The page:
Swamp Thing by Alan Moore, is an interesting story about change. Especially Swampy’s relationship with the Green… and Abby. Her story of change is a wild ride.
I was going to suggest that one myself! Great call.
I went back to Watchmen, especially the moment with Night Owl and The Comedian trying to control the crowd.
Not on DC Universe but I have always found issues 19-22, & 24-26 of DC - Milestone’s Icon to be an interesting story that reflects on change, the first few issues deal with Rocket and the other Heroes preparing and adapting for a world without the titular Icon, while also reflecting on events in the story and the larger Milestone universe thus far. Allowing the reader to see how throughout the course of the series characters have grown to look up to and respect Icon. Rocket taking it the hardest as she has to give up her mantle, with her child on the way, and having to say goodbye to someone who has become such important and influential figure in her life.
In the later issues we see Icon making a case for planet earth, and whether its people are a threat to civilized planets throughout the galaxy. As a alien who had to live amongst humans for close to two hundred years, it is written as fascinating examination of how much and how little xenophobia, and racism had changed over two centuries.
You can read the story in the TPB Icon vol 2: The Mothership Connection (may need a little Shadow Cabinet knowledge,) and I also recommend the first volume “A Hero’s Welcome.” Unfortunately all 42 issues of the series are not collected or available digitally anywhere.
There’s another movie that comes to my mind I think it’s worth watching. ‘It’s A Beautiful Day In The Neighborhood.’ It has a great message about Forgiveness. I think everybody can learn from this movie. It may not be a DC film, but it’s still a good film.
I’ll include that on Stories For Hope, that would be perfect for that category!
Thanks so much for the suggestions, everyone- please keep 'em coming!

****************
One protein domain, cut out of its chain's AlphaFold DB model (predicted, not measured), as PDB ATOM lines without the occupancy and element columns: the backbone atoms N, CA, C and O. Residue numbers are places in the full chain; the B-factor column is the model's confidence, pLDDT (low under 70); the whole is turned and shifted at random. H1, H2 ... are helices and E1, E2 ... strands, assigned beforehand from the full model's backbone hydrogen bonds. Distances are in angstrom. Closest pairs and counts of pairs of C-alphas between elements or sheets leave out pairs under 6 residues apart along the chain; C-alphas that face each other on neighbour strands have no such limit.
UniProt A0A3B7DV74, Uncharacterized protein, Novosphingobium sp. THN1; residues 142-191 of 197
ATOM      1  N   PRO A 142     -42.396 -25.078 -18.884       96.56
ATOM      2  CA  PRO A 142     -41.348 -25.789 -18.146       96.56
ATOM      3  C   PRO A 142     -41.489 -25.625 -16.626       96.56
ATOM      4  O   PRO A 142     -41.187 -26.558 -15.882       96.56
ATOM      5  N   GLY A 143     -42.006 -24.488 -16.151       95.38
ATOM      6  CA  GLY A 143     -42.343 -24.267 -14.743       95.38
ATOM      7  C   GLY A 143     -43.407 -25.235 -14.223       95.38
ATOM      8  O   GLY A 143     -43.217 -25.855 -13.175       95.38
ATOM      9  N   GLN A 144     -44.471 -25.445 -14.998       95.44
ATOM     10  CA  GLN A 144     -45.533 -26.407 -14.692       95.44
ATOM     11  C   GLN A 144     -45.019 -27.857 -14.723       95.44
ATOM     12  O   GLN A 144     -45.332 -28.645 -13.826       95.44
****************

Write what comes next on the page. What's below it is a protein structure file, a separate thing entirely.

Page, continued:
Ok, Thankyou @Applejack.
This movie, Selma and a few others are free rentals on Amazon and Vudu. If you wanted to purchase them they are $3.99 each.
I would like to add The Adventures of Superman 1944 radio story Clan of the Fiery Cross.
This was the basis of the comic Superman Smashes the Klan which can also be added if it has not been already.
Grant Morrison’s Doom Patrol, DeadShot by Christos Gage, Green Arrow in New 52, Much of Vertigo
Mostly just want to follow this thread and ask nicely again @DCU could you please work things out with MILESTONE?
The Justice League (original series) episode “Legends.” Tom Turbine’s interactions with John Stewart always seemed kinda skeevy when I watched the episode as a kid; the subtlety flew right over my nine year old cereal-high head.
Netflix has set up a Black Lives Matter category:
This includes great movies like Moonlight and Mudbound, as well as series and documentaries.
Freedom Fighters, I love this team and I am always excited when DC puts out a new book. The characters are not overpowered or have strange powers like doll man/woman. But they still alway fight tyranny.
I have to say that the current (and last) run of Aquaman have done a great job at making one think of how they treat others and their place in the world. The storyline of the 9th Ward, that has been so crucial in this run, does a great job at making one consider inequality. Are people worth less to the world because they are fiscally lesser, impaired, underprivileged, forgotten, elderly, handicapped, or look/act different? They really have been exploring this with that story line. It also brings up the question (most recently) of how a leader can take control of a society that feels under appreciated. I recommend giving it a read. It’s thought provoking.
I don’t have DC related items to add to this reading list, but these were good:
Black- Kwanza Osajyefo
Palestine- Joe Sacco
Some stuff to watch:
Drawn Together: Comics, Diversity And Stereotypes
I Am Not Your Negr0 (James Baldwin)
John Leguizamo’s Latin History for Morons
Just thought of one. Sorta.
The Sandman: Dream Country- Neil Gaiman, lots of metaphor about defining reality and destiny, along w/ commentary on the importance/power of story-telling. (Age: 14 and up) Not exactly cheerful, but…
Stand and Deliver
The Color Purple (book, movie or musical)
Anything by Maya Angelou
Thanx for starting this list, @Applejack.
Solid list. Palestine is one of my favorites of all time.
I really dig Joe Sacco’s work. Have you read Safe Area Gorazde, The Fixer, or But I like It?
Thanks! You too. This would do nicely for the list. The Fixer too, (assuming you’re referring to Bernard Malamud…? And not some other cool thing I’ve never heard of ). Never read But I like It. Good?
that’s a sharp reference! that would be good to add too.
all three of those are Joe Sacco. The Fixer is a good companion piece to Safe Area Gorazde. Well worth the read.
But I Like It is from his younger days when Mr. Sacco toured with a punk band through Europe. music is the centerpiece, through various other short strips and such. it is just inspiring how even at that age you could see some of what would become his comics journalism. how inspiration from one source could lead to growth/change and a drive to another.